Second Generation Nissan Xterra Forums banner

1 - 20 of 32 Posts

·
on line
Joined
·
14,014 Posts
Discussion Starter #1
While installing my latest PRG suspension upgrades, I realized that I didn't have nearly the right amount or quality of tools that I should.

What do you guys use and/or recommend? I'm looking for the basics right now; wrenches, socket set, common power drill and essential accessories, and stuff like that. Also, what do you keep w/ you in the X for on-the-spot trail repairs? I fell in love w/ this set of gear wrenches that my base shop had, those things were great!
 

·
on line
Joined
·
547 Posts
honestly, a good starter set of tools is craftsman. lifetime warrenty at sears, if something breaks just take it in they give you a new one. if you got money burning a hole in your pocket go with snap-on....trail tools on the other hand you prolly dont want expensive. i got something like a 125 piece craftsman tool set when i turned 16 and its served me just fine the past 9 years. i had to replace the 1/2" drive ratchet cuz i broke it using a hammer on it (i didnt have an impact wrench or a breaker bar) and sears said "heres your new ratchet". if i wanted to i could get snap-on tools at cost, my brother-in-law is a dealer. so i have SOME but i know i'll screw 'em up so i dont take em out on the trail. just my 2 cents...
 

·
on line
Joined
·
3,272 Posts
i am sure there are better out there but i love my craftsman too. i have a crappy little 20 piece set that fits perfectly in the grove of the hatch where that pathetic "emergency kit" is supposed to say. my craftsman set is my real emergency kit.
 

·
on line
Joined
·
735 Posts
I bought a fair selection of Snap-On tools when I was in the trade, but the price they go for is even more obscene in these modern times. Some of them were found used from guys retiring, from the swap meet, and from horse-trades (and out of the back of a trunk on the street once or twice!).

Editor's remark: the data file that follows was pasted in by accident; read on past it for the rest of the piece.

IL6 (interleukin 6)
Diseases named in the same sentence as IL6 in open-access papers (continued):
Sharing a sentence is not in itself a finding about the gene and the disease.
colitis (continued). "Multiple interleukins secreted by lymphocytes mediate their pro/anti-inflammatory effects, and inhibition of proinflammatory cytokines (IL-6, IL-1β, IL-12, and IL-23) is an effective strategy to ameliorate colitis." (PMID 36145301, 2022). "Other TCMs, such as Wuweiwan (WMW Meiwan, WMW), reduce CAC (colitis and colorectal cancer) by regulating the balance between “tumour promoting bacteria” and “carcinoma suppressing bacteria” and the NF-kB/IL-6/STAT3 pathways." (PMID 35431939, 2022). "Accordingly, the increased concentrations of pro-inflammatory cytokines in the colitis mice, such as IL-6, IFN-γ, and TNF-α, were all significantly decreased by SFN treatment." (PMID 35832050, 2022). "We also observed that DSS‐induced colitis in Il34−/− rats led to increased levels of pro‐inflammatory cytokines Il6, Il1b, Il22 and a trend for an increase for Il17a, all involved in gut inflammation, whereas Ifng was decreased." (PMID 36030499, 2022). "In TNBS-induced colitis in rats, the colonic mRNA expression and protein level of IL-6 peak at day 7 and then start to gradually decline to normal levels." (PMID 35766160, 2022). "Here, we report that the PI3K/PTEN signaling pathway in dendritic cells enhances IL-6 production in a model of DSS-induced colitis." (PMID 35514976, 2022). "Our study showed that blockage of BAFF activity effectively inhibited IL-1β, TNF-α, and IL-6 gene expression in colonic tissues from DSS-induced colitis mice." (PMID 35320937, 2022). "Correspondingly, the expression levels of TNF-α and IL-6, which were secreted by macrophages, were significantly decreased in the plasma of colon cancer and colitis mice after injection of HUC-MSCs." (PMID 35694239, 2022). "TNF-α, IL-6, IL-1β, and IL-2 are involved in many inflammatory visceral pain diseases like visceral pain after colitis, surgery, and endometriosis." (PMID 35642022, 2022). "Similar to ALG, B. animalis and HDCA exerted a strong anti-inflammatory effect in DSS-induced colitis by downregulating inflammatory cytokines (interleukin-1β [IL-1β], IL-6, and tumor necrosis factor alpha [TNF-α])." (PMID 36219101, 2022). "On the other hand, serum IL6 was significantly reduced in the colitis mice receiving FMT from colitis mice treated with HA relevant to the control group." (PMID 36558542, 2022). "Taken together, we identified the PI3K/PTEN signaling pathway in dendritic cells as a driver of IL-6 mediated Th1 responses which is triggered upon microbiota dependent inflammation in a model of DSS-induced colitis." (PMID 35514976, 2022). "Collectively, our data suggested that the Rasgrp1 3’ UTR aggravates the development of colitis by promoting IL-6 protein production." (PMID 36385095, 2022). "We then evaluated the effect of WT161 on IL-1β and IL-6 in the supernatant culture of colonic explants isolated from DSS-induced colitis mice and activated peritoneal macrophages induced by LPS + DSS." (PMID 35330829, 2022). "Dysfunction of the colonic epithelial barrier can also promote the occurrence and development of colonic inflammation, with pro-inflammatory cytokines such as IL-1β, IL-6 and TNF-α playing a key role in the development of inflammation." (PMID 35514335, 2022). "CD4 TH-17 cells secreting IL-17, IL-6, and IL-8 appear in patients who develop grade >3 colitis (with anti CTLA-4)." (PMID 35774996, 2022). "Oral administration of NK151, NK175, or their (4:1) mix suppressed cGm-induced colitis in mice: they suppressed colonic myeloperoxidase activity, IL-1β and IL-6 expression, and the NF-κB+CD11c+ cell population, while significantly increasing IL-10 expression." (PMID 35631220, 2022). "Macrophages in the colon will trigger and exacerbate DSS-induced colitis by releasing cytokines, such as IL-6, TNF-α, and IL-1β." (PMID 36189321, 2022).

I have a few Craftsman bits, but I don't whole hardily recommend them as a first choice. they are good for a mobile tool kit though, but then so are Chinese ones.

I'd look for deals on old Protos, S-K, KD tools or anything made in Japan or Germany as well. I have traded cars towards tools and cabinets and traded cash back to people who have done the same and only wanted to keep a portion of the trade.
 

·
on line
Joined
·
225 Posts
I have a Blue Point (aka. Snap On) 62 piece 1/4'' drive socket set. It has metric and standard sizes in both shallow and deep. Even has a bunch of extensions, a wratchet, and nut driver. Comes in a hard case. It's brand new. I haven't used it once. It's a very expensive set that I got a good deal on. I bought it brand new off of the Snap On tools truck yesterday for $100. We could work something out in the suspension deal if you'd like.

As for the rest of the tools... if you're not a career mechanic the tools you can get at Home Depot are good. When I first started out and needed to get my own tool set I bought Husky tools from there. I still use the majority of them everyday at work. For heavier stuff like air tools I would stick to Craftsman or Ingersol Rand. Can't go wrong.
 

·
on line
Joined
·
1,792 Posts
I'm the one that started the original thread (the "admission") a year or so ago. I took the suggestions, bought a basic Craftsman set (248 piece) and have been adding to it as needs arise ever since.